LATE-LIFE LOVE by Susan Gubar

LATE-LIFE LOVE

A Memoir
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KIRKUS REVIEW

A deeply personal and bittersweet paean to love “immune to the vicissitude of time.”

Feminist scholar Gubar’s (Emeritus, English/Indiana Univ.; Reading and Writing Cancer: How Words Heal, 2016, etc.) memoir could be read as the third in a trilogy of books she’s recently written exploring her fight against cancer and the roles art and love play in the battle. Her husband, Don, 17 years older than she and suffering from injuries and age-related problems, figured in earlier books, but he’s front and center here. Complicating their time together was the difficult decision to leave their large house, Inverness, for an apartment. She borrows a term from Joyce Carol Oates, “bibliomemoir,” to describe her quest to find “honest portraits” from fiction, poems, plays, and films that deal with the “tensions, tussles, and triumphs of my own later-life love affair.” Gubar “integrate[s] literary interpretation with personal reflection” to fashion a “resounding retort to overwhelmingly negative valuations of aging.” She sets off “searching for trail markings on an uncleared path” with Jenny Diski’s “comedy of bad manners,” Happily Ever After, and then discovers Helen Simonson’s “sparkling” novel about loss, Major Pettigrew’s Last Stand, which drew her into a “world unlike my own.” Gubar also discusses Samuel Beckett’s “unexpectedly funny” play Happy Days, a “geriatric farce intriguing in its portrayal of a later-life love affair like no other.” Gabriel García Márquez’s “sprawling” Love in the Time of Cholera hits the “grand slam of late-life love tradition” with its portrait of love as “both a sickness and an anodyne.” Offering particular support were poet and translator Jane Kenyon, Donald Hall’s poems about his ill wife, and Marilynne Robinson’s Gilead and Lila, which cost Gubar “half a box of tissues.”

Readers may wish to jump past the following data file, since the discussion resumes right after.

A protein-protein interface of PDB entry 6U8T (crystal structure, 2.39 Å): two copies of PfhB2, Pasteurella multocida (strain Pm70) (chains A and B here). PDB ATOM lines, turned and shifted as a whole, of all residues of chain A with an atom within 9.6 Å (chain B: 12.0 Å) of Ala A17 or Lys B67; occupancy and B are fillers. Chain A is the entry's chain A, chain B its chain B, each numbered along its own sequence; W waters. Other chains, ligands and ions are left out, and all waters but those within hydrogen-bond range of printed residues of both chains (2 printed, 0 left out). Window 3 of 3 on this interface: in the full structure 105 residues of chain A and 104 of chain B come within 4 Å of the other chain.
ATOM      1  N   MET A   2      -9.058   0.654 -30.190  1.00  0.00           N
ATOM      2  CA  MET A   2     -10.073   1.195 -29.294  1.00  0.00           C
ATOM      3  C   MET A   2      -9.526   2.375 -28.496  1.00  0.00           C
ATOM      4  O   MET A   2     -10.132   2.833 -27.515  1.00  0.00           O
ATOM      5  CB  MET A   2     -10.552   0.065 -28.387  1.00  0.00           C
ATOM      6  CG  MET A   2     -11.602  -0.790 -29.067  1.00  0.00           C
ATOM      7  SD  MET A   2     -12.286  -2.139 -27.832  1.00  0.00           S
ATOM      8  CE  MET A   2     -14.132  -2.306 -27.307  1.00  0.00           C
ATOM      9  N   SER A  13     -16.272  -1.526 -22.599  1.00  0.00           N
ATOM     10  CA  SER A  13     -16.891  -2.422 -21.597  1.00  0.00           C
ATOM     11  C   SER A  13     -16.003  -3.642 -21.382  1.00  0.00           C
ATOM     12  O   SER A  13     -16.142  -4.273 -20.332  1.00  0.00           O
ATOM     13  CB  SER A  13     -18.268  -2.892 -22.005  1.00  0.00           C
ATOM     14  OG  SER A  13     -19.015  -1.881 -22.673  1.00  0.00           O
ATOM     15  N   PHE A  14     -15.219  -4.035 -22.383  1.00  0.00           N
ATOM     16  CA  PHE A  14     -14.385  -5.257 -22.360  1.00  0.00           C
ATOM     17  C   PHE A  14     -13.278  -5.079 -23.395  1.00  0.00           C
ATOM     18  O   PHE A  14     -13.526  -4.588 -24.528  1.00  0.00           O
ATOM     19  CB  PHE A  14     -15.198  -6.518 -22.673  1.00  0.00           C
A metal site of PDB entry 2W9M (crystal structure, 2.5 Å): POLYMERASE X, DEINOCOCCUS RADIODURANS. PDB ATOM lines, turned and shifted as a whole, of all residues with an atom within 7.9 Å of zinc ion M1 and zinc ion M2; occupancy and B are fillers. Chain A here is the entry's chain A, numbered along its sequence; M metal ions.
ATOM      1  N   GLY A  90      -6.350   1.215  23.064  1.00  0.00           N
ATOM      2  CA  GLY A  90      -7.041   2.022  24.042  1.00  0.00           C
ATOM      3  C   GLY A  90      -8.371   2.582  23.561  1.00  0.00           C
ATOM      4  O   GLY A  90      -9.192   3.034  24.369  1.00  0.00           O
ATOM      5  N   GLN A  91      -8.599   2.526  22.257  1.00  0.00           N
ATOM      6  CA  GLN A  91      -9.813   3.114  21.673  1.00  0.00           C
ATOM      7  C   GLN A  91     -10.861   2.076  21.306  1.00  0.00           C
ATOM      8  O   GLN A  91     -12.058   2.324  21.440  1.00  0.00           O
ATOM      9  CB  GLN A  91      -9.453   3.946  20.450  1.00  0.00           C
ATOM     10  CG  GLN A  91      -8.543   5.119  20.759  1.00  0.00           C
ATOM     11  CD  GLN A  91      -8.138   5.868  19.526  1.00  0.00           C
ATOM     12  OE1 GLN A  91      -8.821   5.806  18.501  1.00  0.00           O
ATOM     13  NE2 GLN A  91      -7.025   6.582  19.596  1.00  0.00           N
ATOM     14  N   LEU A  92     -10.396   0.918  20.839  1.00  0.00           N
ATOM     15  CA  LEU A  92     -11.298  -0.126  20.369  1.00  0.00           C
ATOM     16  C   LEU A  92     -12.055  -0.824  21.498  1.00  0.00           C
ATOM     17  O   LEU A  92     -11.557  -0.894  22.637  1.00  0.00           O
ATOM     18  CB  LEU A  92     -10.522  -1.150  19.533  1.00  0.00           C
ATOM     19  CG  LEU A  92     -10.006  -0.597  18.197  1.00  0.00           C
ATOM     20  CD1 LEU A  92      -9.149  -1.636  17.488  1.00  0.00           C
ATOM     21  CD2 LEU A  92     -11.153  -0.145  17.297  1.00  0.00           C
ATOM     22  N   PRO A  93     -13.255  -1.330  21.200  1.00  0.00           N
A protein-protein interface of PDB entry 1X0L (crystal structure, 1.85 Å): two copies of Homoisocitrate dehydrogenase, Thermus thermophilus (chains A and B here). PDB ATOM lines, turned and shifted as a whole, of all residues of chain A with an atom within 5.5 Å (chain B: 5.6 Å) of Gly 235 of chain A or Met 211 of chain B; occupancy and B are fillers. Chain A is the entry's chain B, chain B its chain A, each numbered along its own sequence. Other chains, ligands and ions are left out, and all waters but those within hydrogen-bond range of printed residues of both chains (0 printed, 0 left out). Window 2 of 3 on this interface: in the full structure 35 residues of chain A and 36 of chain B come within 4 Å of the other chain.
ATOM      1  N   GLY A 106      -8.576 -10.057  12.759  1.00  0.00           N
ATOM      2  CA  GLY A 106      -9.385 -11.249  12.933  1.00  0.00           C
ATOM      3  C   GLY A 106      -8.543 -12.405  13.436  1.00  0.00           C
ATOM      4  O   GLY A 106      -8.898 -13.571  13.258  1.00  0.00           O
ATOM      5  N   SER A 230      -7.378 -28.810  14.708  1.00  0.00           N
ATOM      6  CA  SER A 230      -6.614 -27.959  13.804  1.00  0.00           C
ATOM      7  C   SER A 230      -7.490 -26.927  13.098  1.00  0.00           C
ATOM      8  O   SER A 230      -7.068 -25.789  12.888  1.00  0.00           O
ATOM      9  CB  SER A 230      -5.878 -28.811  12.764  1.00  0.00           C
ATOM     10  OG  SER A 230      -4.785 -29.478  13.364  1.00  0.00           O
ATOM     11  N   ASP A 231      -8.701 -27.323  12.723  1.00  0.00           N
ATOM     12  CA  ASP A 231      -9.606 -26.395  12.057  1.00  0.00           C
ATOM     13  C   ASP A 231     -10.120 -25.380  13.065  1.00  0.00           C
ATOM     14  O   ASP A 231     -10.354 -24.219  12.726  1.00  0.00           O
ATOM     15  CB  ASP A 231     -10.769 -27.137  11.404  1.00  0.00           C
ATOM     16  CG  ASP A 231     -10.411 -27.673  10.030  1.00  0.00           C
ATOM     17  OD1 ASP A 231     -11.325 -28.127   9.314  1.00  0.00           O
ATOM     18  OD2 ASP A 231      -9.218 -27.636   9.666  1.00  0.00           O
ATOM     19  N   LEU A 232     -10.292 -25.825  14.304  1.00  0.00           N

In a book filled with wit, candor, and poignancy, the author concludes, “late-life love may heat at a lower temperature, but it bubbles and rises.”

Pub Date: Nov. 13th, 2018
ISBN: 978-0-393-60957-8
Page count: 336pp
Publisher: Norton
Review Posted Online:
Kirkus Reviews Issue: Sept. 1st, 2018




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